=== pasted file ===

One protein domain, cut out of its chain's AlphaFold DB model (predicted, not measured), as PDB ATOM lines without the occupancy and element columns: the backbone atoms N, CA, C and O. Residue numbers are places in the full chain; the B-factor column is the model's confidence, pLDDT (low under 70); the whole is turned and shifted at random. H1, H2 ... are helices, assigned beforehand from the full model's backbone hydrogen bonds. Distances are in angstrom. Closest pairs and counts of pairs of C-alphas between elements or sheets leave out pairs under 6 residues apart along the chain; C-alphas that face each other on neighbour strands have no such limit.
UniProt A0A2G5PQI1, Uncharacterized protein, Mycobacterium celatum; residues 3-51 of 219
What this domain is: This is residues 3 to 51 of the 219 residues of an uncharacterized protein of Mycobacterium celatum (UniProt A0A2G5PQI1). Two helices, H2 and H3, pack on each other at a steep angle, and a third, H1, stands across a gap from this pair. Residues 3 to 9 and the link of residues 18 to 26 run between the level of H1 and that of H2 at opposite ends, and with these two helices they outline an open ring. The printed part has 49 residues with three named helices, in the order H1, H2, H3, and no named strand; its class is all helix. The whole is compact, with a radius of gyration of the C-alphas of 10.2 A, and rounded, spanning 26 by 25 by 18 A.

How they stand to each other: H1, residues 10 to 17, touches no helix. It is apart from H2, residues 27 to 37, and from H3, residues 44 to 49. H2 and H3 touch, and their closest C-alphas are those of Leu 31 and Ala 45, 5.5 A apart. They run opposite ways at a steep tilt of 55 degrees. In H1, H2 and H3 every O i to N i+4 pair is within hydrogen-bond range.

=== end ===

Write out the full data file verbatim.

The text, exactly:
One protein domain, cut out of its chain's AlphaFold DB model (predicted, not measured), as PDB ATOM lines without the occupancy and element columns: the backbone atoms N, CA, C and O. Residue numbers are places in the full chain; the B-factor column is the model's confidence, pLDDT (low under 70); the whole is turned and shifted at random. H1, H2 ... are helices, assigned beforehand from the full model's backbone hydrogen bonds. Distances are in angstrom. Closest pairs and counts of pairs of C-alphas between elements or sheets leave out pairs under 6 residues apart along the chain; C-alphas that face each other on neighbour strands have no such limit.
UniProt A0A2G5PQI1, Uncharacterized protein, Mycobacterium celatum; residues 3-51 of 219
What this domain is: This is residues 3 to 51 of the 219 residues of an uncharacterized protein of Mycobacterium celatum (UniProt A0A2G5PQI1). Two helices, H2 and H3, pack on each other at a steep angle, and a third, H1, stands across a gap from this pair. Residues 3 to 9 and the link of residues 18 to 26 run between the level of H1 and that of H2 at opposite ends, and with these two helices they outline an open ring. The printed part has 49 residues with three named helices, in the order H1, H2, H3, and no named strand; its class is all helix. The whole is compact, with a radius of gyration of the C-alphas of 10.2 A, and rounded, spanning 26 by 25 by 18 A.

How they stand to each other: H1, residues 10 to 17, touches no helix. It is apart from H2, residues 27 to 37, and from H3, residues 44 to 49. H2 and H3 touch, and their closest C-alphas are those of Leu 31 and Ala 45, 5.5 A apart. They run opposite ways at a steep tilt of 55 degrees. In H1, H2 and H3 every O i to N i+4 pair is within hydrogen-bond range.